Thursday, February 9, 2017

Wikipedia just ruled the Daily Mail to be an unreliable source


To the untrained eye the Daily Mail may appear to be a newspaper, but it's no such thing. It's an extreme-right propaganda empire that has been owned and operated by the tax-dodging billionaire Harmsworth family for generations.

I'm sure we can all think of examples that demonstrate that the Daily Mail is savagely right-wing propaganda rag: Their support for Hitler and Oswald Mosley's British Union of Fascists in the 1930s; their homophobic rants; their smearing of dead war heroes; their constant anti-immigrant hatemongering; their support for extreme-right candidates on the continent; their blaming a murder victim for their own death; their habit of mocking the gullibility of their own readers; their support for Theresa May's effort to scrap parliamentary sovereignty and turn herself into an all-powerful autocrat who can make and repeal laws as they please.

Interestingly Wikipedia have cottoned on to what an incredibly dodgy extreme-right propaganda empire the Daily Mail is, and after deliberation, the consensus amongst the community of Wikipedia editors is that the Daily Mail is an unreliable source that should no longer be used as a reference (unless absolutely necessary).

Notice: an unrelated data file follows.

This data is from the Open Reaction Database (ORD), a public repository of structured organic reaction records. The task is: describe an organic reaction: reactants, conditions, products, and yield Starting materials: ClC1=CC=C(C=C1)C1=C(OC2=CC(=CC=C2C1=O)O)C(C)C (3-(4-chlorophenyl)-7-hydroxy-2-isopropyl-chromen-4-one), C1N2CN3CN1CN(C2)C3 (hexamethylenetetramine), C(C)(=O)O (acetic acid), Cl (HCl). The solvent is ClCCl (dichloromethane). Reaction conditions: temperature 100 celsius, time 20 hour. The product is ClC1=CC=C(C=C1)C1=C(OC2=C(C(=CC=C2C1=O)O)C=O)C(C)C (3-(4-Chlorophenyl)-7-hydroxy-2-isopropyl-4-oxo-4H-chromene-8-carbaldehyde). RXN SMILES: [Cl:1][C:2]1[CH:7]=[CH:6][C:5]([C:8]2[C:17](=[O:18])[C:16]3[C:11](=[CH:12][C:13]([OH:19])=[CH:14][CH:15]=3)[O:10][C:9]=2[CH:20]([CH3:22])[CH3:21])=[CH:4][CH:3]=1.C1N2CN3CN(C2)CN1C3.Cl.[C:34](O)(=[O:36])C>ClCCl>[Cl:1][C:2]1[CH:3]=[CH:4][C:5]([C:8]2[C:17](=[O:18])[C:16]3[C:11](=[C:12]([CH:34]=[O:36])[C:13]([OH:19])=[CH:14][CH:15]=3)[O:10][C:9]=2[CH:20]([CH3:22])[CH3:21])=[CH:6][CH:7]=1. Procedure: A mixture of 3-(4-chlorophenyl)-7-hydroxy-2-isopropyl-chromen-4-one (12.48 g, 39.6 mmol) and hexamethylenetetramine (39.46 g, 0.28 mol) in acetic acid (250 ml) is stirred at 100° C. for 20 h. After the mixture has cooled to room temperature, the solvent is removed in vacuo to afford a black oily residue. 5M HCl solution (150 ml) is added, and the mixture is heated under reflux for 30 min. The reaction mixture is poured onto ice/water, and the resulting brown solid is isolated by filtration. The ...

To put this into perspective a little it's worth noting that standards at the Daily Mail are so low that they've been declared an "unreliable source" by a voluntary website that can be edited by literally anyone with an Internet connection (unless they've been banned for vandalism)!

Everyone should know that Wikipedia is a useful research tool, not a final authority. Of course it has problems arising from the fact that literally anyone can make changes to the articles. Vandalism, poor referencing and point of view pushing make certain articles and topics unreliable, but there is a massive band of volunteers working to undo vandalism, straighten out biased articles and add reliable sources.

And that's the big difference between Wikipedia and the Daily Mail. One of them actively works to improve standards, correct mistakes and make sure claims are reliably sourced, while the other has abysmal standards, refuses to correct mistakes and is so full of unreliable claims that they're no longer considered an appropriate source by the other.


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